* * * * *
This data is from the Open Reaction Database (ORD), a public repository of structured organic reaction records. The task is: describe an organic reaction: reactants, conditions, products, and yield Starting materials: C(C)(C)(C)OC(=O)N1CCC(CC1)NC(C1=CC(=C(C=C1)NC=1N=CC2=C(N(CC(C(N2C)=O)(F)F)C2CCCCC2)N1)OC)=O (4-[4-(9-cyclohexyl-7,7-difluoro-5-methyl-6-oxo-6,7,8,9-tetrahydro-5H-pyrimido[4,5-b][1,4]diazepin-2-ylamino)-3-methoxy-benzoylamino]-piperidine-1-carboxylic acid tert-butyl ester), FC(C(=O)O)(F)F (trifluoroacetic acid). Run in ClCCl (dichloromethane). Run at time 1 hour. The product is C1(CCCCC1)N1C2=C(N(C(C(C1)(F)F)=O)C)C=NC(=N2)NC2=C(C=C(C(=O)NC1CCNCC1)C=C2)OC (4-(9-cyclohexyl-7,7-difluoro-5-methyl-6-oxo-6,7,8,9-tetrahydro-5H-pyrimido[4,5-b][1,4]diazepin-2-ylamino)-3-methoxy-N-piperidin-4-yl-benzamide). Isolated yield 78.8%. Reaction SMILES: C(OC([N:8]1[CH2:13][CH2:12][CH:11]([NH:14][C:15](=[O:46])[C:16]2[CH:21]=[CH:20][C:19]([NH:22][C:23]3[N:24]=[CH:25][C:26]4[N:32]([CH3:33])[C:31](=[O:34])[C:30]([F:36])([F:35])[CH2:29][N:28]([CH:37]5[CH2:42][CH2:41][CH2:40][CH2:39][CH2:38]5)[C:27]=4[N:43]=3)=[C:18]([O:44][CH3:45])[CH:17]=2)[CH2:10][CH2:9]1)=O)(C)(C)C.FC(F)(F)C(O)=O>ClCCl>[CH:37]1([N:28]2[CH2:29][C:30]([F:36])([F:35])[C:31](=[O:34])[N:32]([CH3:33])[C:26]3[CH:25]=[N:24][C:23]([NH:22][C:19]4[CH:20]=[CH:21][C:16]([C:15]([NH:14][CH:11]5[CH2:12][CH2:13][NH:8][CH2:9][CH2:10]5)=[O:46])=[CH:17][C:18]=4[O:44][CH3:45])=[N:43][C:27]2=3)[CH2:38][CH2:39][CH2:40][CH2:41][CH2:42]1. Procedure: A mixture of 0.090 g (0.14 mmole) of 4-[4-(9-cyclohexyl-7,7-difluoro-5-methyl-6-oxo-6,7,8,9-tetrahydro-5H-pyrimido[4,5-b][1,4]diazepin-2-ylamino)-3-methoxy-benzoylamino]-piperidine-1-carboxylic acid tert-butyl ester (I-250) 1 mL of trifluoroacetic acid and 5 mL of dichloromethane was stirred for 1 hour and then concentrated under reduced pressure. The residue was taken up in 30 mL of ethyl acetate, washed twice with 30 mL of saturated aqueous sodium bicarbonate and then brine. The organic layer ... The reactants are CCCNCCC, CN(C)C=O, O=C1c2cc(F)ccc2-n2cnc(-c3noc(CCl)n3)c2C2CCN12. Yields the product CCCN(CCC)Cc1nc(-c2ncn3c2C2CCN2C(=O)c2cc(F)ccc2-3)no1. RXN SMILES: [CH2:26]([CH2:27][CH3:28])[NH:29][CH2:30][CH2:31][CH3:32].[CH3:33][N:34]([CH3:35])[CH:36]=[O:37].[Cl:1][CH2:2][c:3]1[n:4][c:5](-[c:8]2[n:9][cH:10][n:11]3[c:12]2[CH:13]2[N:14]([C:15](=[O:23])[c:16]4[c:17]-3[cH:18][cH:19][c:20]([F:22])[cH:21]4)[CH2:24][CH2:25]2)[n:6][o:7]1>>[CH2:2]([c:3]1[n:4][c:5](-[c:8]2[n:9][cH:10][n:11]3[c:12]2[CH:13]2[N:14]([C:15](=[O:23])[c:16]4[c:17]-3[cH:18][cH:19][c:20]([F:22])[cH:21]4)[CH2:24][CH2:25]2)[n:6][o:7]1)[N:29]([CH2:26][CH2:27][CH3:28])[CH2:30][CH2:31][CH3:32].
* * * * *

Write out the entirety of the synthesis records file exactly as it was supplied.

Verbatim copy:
This data is from the Open Reaction Database (ORD), a public repository of structured organic reaction records. The task is: describe an organic reaction: reactants, conditions, products, and yield Starting materials: C(C)(C)(C)OC(=O)N1CCC(CC1)NC(C1=CC(=C(C=C1)NC=1N=CC2=C(N(CC(C(N2C)=O)(F)F)C2CCCCC2)N1)OC)=O (4-[4-(9-cyclohexyl-7,7-difluoro-5-methyl-6-oxo-6,7,8,9-tetrahydro-5H-pyrimido[4,5-b][1,4]diazepin-2-ylamino)-3-methoxy-benzoylamino]-piperidine-1-carboxylic acid tert-butyl ester), FC(C(=O)O)(F)F (trifluoroacetic acid). Run in ClCCl (dichloromethane). Run at time 1 hour. The product is C1(CCCCC1)N1C2=C(N(C(C(C1)(F)F)=O)C)C=NC(=N2)NC2=C(C=C(C(=O)NC1CCNCC1)C=C2)OC (4-(9-cyclohexyl-7,7-difluoro-5-methyl-6-oxo-6,7,8,9-tetrahydro-5H-pyrimido[4,5-b][1,4]diazepin-2-ylamino)-3-methoxy-N-piperidin-4-yl-benzamide). Isolated yield 78.8%. Reaction SMILES: C(OC([N:8]1[CH2:13][CH2:12][CH:11]([NH:14][C:15](=[O:46])[C:16]2[CH:21]=[CH:20][C:19]([NH:22][C:23]3[N:24]=[CH:25][C:26]4[N:32]([CH3:33])[C:31](=[O:34])[C:30]([F:36])([F:35])[CH2:29][N:28]([CH:37]5[CH2:42][CH2:41][CH2:40][CH2:39][CH2:38]5)[C:27]=4[N:43]=3)=[C:18]([O:44][CH3:45])[CH:17]=2)[CH2:10][CH2:9]1)=O)(C)(C)C.FC(F)(F)C(O)=O>ClCCl>[CH:37]1([N:28]2[CH2:29][C:30]([F:36])([F:35])[C:31](=[O:34])[N:32]([CH3:33])[C:26]3[CH:25]=[N:24][C:23]([NH:22][C:19]4[CH:20]=[CH:21][C:16]([C:15]([NH:14][CH:11]5[CH2:12][CH2:13][NH:8][CH2:9][CH2:10]5)=[O:46])=[CH:17][C:18]=4[O:44][CH3:45])=[N:43][C:27]2=3)[CH2:38][CH2:39][CH2:40][CH2:41][CH2:42]1. Procedure: A mixture of 0.090 g (0.14 mmole) of 4-[4-(9-cyclohexyl-7,7-difluoro-5-methyl-6-oxo-6,7,8,9-tetrahydro-5H-pyrimido[4,5-b][1,4]diazepin-2-ylamino)-3-methoxy-benzoylamino]-piperidine-1-carboxylic acid tert-butyl ester (I-250) 1 mL of trifluoroacetic acid and 5 mL of dichloromethane was stirred for 1 hour and then concentrated under reduced pressure. The residue was taken up in 30 mL of ethyl acetate, washed twice with 30 mL of saturated aqueous sodium bicarbonate and then brine. The organic layer ... The reactants are CCCNCCC, CN(C)C=O, O=C1c2cc(F)ccc2-n2cnc(-c3noc(CCl)n3)c2C2CCN12. Yields the product CCCN(CCC)Cc1nc(-c2ncn3c2C2CCN2C(=O)c2cc(F)ccc2-3)no1. RXN SMILES: [CH2:26]([CH2:27][CH3:28])[NH:29][CH2:30][CH2:31][CH3:32].[CH3:33][N:34]([CH3:35])[CH:36]=[O:37].[Cl:1][CH2:2][c:3]1[n:4][c:5](-[c:8]2[n:9][cH:10][n:11]3[c:12]2[CH:13]2[N:14]([C:15](=[O:23])[c:16]4[c:17]-3[cH:18][cH:19][c:20]([F:22])[cH:21]4)[CH2:24][CH2:25]2)[n:6][o:7]1>>[CH2:2]([c:3]1[n:4][c:5](-[c:8]2[n:9][cH:10][n:11]3[c:12]2[CH:13]2[N:14]([C:15](=[O:23])[c:16]4[c:17]-3[cH:18][cH:19][c:20]([F:22])[cH:21]4)[CH2:24][CH2:25]2)[n:6][o:7]1)[N:29]([CH2:26][CH2:27][CH3:28])[CH2:30][CH2:31][CH3:32].